A group of law enforcement officers drive under the U.S. flag hoisted by Alachua County Fire Rescue and Gainesville Fire Rescue fire engine ladders as part of the funeral procession on South Main Street in Bell, Florida for the two deputies who were shot in Trenton.

With a New York Police Department patch clutched in one hand, 9-year-old Kaden Rogers waved with the other to first responders who drove by him.

Dressed in a shirt that said “I Back the Blue,” Kaden stood at the edge of South Main Street outside the Bell High School gymnasium Tuesday morning.

“I’m thinking about being a police officer when I grow up because they are the real superheroes without powers and stuff,” Kaden said.

Kaden said Deputy Taylor Lindsey, 25, and Sgt. Noel Ramirez, 29, were brave. The deputies were eating at Ace China restaurant on Thursday when John Hubert Highnote, 59, of Bell, Florida, shot and killed them, according to Alligator archives.

Five days after the shooting, Kaden and thousands of others — holding American flags, black and blue ribbons and “We Back our Blue” and “Gilchrist Strong” signs — watched the procession of more than 100 law enforcement agencies from across the country escort two black hearses from the school for about 45 minutes down small country roads to Bronson Cemetery.

Before the procession, the deputies were memorialized in a service in the school’s gym. About 2,000 people, including law enforcement officers from Florida, New York, Illinois and Massachusetts, filled the gym’s bleachers and folding chairs on its court.

Those who spoke at the ceremony, including Gilchrist County Sheriff Bobby Schultz and Gov. Rick Scott, talked about the sacrifices both men made. Scott said the most difficult part of his job is attending officers’ funerals.

Schultz said Lindsey told his mother when he was young that he wanted to “ptrol,” before he could say the word patrol.

He said Ramirez once read that his name was on the “Outstanding List” and was so excited that he went to lunch to celebrate but was less thrilled when told that meant he had outstanding reports.

“There’s no way that I could do them justice. There’s no way that I can articulate what they meant to us,” Schultz said.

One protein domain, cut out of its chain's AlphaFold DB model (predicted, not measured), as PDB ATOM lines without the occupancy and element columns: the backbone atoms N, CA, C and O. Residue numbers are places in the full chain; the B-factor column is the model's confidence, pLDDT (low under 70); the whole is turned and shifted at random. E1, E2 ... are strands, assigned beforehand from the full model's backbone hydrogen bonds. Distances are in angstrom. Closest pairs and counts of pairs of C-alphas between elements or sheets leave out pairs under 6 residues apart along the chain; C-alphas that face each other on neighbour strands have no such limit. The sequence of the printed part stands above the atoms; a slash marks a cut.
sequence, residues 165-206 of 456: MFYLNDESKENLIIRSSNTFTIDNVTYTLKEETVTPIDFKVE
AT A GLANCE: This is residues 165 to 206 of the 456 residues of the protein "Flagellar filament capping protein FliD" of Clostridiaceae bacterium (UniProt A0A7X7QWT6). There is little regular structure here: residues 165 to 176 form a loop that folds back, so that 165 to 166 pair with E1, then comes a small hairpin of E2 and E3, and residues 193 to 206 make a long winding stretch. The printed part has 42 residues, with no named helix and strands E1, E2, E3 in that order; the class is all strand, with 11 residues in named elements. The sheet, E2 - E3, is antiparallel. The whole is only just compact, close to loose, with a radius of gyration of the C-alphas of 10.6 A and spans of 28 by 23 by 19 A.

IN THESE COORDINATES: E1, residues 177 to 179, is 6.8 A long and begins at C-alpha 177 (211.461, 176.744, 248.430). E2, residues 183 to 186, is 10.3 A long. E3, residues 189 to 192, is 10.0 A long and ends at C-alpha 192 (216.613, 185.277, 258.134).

Kim Davis, a High Springs resident and UF alumna from the 1980s, stared at the two caskets on the stage in front of her, each covered in an American flag, and the four deputies silently guarding them.

She knew the men inside both caskets. She used to hire Ramirez, when he wasn’t working for the Gilchrist County Sheriff’s Office, on the weekends at Gilchrist Blue Springs State Park.

“The deputies may be gone, but they’ll never be forgotten here in Gilchrist County,” Davis said.

After the ceremony ended at about noon, attendees exited and stood outside the gym as both caskets were carried to the hearses and about 45 bagpipers and drummers from different agencies played “Amazing Grace.” Members of the Patriot Guard Riders stood on both sides of the road leading to Bell’s South Main Street holding American flags.

The music stopped, and the only sound was Ramirez’s father crying and calling out in Spanish. As one deputy held him, he said “My son, they killed my son.”

At the cemetery, three helicopters from the Alachua County Sheriff’s Office and Gainesville Police Joint Aviation Unit flew overhead after bagpipers and drummers played for the deputies one last time.

Gainesville Police Sergeant Renee Guyan was one of the seven GPD officers that fired three ceremonial shots into air to end the funeral service at about 3:30 p.m. with a 21-gun salute.

“It’s a way to support the family and show how much their family members’ service means to the community and to us,” she said.

Contact Robert Lewis at [email protected]. Follow him on Twitter at @Lewis__Robert

Robert Lewis, a UF journalism sophomore, covers the crime beat for the Alligator. He enjoys spending time with family and friends in his hometown of Miami, Florida. Robert has not let his dream of being funny die, though several friends have urged him to.